Seafarer®

Pursuing Lasting Progress in Emerging Markets

Seafarer Overseas Value Fund

Overview

Factsheet Prospectus Annual Report On Value
in the Emerging Markets White Paper

Investment Objective

The Fund seeks to provide long-term capital appreciation.

Strategy

The Fund invests primarily in the securities of companies located in developing countries. The Fund invests in several asset classes including common stocks, preferred stocks, and fixed-income securities.

The Fund’s portfolio is comprised of securities identified through a bottom-up security selection process based on fundamental research. The Fund seeks to produce a minimum long-term rate of return by investing in securities priced at a discount to their intrinsic value.

Share Classes

Investor Institutional
Ticker SFVLX SIVLX
CUSIP
NAV
30-Day SEC Yield – Subsidized
30-Day SEC Yield – Unsubsidized
Fund Distribution Yield
Net Expense Ratio2
Load
12b-1 Fee
Minimum Initial Investment – Regular Account
Minimum Initial Investment – Automatic Investment Plan3
Minimum Initial Investment – Retirement Account
Minimum Subsequent Investment

Underlying Portfolio Holdings

Holdings
% of Net Assets in Top 10 Holdings
Weighted Average Market Cap
Market Cap of Portfolio Median Dollar
Gross Portfolio Yield4
Price / Book Value4
Price / Earnings45
Earnings Per Share Growth45
  • Gross expense ratio: for Investor Class; for Institutional Class2 All performance is in U.S. dollars with gross (pre-tax) dividends and/or distributions reinvested. The performance data quoted represents past performance and does not guarantee future results. Future returns may be lower or higher. The investment return and principal value will fluctuate so that an investor's shares, when redeemed, may be worth more or less than the original cost.

Geographic Focus

Developing countries including, but not limited to:

Africa
Botswana
Ghana
Kenya
Mauritius
Morocco
Nigeria
Tunisia
South Africa
Zimbabwe
East and South Asia
Bangladesh
China
India
Indonesia
Malaysia
Pakistan
Philippines
South Korea
Sri Lanka
Taiwan
Thailand
Vietnam
Emerging Europe
Bosnia and Herzegovina
Bulgaria
Croatia
Czech Republic
Estonia
Greece
Hungary
Lithuania
Kazakhstan
Poland
Romania
Russia
Serbia
Slovenia
Turkey
Ukraine
Latin America
Argentina
Brazil
Chile
Colombia
Jamaica
Mexico
Peru
Trinidad and Tobago
Middle East
Bahrain
Egypt
Jordan
Kuwait
Lebanon
Oman
Palestine
Qatar
United Arab Emirates

Select developed countries with significant economic and financial linkages to developing countries, including Hong Kong and Singapore.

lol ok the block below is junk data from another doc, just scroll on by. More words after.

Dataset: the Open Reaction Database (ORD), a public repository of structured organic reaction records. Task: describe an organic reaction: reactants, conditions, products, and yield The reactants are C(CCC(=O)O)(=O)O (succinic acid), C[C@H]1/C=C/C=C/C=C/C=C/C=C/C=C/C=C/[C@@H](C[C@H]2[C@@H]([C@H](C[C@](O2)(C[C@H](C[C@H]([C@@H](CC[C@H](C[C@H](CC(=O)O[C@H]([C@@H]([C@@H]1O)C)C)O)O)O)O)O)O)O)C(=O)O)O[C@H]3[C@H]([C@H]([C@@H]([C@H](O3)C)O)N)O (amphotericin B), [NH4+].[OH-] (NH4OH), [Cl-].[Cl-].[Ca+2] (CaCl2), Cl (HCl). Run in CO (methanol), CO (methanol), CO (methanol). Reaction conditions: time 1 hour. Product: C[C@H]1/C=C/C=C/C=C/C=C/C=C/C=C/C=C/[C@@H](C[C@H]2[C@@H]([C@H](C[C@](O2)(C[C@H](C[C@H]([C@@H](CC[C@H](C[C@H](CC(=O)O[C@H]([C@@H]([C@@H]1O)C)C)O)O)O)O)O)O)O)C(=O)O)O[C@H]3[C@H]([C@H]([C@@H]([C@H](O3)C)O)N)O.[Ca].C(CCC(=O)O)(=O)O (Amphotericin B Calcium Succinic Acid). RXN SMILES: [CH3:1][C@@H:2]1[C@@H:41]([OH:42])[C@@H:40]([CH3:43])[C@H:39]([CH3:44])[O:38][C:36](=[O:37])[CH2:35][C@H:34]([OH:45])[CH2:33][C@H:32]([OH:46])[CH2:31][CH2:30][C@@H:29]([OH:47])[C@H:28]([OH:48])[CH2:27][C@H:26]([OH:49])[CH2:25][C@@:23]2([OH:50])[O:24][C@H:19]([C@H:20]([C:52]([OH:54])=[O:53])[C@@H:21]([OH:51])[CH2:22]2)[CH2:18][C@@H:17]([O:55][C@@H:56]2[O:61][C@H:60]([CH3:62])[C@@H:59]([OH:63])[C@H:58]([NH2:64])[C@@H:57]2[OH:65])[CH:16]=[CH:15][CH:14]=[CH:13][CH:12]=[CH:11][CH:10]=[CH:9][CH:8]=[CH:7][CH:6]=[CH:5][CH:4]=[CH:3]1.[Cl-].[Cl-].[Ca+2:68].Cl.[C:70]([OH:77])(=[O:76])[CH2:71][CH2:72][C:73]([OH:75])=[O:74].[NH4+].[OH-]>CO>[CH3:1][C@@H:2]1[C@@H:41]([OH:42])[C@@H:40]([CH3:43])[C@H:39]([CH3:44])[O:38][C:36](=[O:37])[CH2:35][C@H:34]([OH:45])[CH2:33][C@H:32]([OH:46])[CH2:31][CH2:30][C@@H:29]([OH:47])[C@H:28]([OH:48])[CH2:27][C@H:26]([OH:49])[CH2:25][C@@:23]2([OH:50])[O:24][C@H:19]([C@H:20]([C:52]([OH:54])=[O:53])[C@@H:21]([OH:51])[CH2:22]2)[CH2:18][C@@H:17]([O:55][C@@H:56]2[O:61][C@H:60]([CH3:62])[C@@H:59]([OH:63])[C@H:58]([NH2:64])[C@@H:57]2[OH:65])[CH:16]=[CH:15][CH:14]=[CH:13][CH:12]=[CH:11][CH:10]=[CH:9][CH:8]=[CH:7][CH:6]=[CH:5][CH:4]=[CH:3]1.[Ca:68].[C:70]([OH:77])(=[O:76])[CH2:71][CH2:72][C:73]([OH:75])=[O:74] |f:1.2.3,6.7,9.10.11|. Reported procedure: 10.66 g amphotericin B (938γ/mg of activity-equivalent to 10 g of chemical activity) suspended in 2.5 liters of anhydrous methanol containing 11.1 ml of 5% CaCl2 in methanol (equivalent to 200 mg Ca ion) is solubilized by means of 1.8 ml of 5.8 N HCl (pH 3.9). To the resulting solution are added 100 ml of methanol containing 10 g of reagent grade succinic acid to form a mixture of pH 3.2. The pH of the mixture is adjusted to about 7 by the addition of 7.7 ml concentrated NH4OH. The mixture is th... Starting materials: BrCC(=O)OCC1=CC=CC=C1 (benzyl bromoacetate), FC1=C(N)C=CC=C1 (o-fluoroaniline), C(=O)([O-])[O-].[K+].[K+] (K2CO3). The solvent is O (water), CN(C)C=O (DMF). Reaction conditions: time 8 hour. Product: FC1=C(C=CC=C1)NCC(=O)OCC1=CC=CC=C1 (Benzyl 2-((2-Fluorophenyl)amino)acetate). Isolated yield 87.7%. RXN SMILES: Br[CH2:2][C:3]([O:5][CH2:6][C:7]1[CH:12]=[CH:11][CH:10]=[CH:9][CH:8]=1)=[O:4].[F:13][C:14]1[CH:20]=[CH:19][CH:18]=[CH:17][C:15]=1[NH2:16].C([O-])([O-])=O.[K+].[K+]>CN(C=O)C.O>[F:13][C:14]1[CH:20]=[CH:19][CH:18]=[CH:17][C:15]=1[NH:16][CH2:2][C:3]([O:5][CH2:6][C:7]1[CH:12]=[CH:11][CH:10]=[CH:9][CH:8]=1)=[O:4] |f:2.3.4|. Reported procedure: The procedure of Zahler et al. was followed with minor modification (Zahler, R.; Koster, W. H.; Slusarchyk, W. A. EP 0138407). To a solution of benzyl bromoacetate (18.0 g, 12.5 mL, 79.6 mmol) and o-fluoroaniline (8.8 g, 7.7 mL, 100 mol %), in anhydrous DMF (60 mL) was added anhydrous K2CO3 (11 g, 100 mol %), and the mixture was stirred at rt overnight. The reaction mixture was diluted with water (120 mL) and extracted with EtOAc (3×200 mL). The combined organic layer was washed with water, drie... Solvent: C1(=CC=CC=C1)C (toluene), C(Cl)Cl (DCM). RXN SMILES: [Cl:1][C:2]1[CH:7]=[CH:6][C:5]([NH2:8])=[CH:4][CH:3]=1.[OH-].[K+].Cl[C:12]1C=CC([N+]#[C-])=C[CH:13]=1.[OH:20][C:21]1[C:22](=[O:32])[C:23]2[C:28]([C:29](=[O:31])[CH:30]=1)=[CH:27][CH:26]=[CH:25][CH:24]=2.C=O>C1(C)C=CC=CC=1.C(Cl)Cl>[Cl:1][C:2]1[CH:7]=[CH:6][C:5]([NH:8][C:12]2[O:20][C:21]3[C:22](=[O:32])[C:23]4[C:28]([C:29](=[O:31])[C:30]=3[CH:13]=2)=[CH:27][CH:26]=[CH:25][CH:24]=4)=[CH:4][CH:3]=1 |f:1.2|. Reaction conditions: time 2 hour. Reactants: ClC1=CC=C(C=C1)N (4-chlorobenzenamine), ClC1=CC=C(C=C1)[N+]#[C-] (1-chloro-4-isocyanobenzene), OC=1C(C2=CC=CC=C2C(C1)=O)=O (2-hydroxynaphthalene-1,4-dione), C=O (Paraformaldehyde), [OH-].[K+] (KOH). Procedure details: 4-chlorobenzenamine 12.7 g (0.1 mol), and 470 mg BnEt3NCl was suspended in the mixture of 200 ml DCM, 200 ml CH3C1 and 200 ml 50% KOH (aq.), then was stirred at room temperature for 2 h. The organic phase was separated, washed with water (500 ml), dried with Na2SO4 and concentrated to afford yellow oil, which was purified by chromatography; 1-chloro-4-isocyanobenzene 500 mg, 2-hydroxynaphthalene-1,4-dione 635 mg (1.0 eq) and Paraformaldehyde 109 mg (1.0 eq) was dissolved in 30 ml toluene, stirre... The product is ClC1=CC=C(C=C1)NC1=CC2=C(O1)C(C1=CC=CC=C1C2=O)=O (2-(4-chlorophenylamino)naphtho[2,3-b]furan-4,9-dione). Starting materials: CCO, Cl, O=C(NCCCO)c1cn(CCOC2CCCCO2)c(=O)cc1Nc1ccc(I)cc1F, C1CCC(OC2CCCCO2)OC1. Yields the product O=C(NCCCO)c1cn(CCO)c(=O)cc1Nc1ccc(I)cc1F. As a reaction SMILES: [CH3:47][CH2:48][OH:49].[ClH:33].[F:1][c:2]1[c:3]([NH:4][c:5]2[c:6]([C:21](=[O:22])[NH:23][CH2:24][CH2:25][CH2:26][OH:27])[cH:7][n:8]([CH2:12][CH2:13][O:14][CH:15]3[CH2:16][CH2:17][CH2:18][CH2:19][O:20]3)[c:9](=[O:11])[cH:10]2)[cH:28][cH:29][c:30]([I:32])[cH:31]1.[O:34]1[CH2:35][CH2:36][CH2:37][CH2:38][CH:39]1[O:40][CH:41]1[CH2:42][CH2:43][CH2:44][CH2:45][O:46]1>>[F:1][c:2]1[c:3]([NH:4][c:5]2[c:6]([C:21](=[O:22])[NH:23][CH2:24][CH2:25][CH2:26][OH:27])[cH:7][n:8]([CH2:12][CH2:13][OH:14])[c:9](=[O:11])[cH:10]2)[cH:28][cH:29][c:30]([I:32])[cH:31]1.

• Sources: ALPS Fund Services, Inc., Bloomberg, Seafarer
  • Portfolio holdings are subject to change.
  1. The MSCI Emerging Markets Total Return Index, Standard (Large+Mid Cap) Core, Gross (dividends reinvested), USD is a free float-adjusted market capitalization index designed to measure equity market performance of emerging markets. Index code: GDUEEGF. It is not possible to invest directly in this or any index.
  2. Seafarer Capital Partners, LLC has agreed contractually to waive and/or reimburse fees or expenses in order to limit Total Annual Fund Operating Expenses After Fee Waiver/Expense Reimbursements (excluding brokerage expenses, interest expenses, taxes and extraordinary expenses) to and of the Fund’s average daily net assets for the Investor and Institutional share classes, respectively. This agreement is in effect through .
  3. Shareholders who sign up for an Automatic Investment Plan can request a waiver of the Institutional Class investment minimum. View the waiver program criteria.
  4. Calculated as a harmonic average of the underlying portfolio holdings.
  5. Based on consensus earnings estimates for next year. Excludes securities for which consensus earnings estimates are not available.

Performance

Factsheet Historical Fund Data

Total Returns

As of (Prior Month)

2 NAV / Index Level () Annualized Cumulative Inception Date Net Expense Ratio1 Gross Expense Ratio1
YTD 1 Mo 3 Mo 1 Yr 3 Yr 5 Yr Since Inception Since Inception

Gross expense ratio: for Investor Class; for Institutional Class1

As of (Prior Quarter)

2 NAV / Index Level () Annualized Cumulative Inception Date Net Expense Ratio1 Gross Expense Ratio1
YTD 1 Mo 3 Mo 1 Yr 3 Yr 5 Yr Since Inception Since Inception

Gross expense ratio: for Investor Class; for Institutional Class1

Growth of a $10,000 Investment Since Inception 5/31/16 - 6/30/17

The rates of return are hypothetical and do not represent the returns of any particular investment.

  • All performance is in U.S. dollars with gross (pre-tax) dividends and/or distributions reinvested. The performance data quoted represents past performance and does not guarantee future results. Future returns may be lower or higher. The investment return and principal value will fluctuate so that an investor's shares, when redeemed, may be worth more or less than the original cost.
  • Source: ALPS Fund Services, Inc.

Return Characteristics

The Fund was first offered on May 31, 2016. The Fund’s return characteristics are not yet available.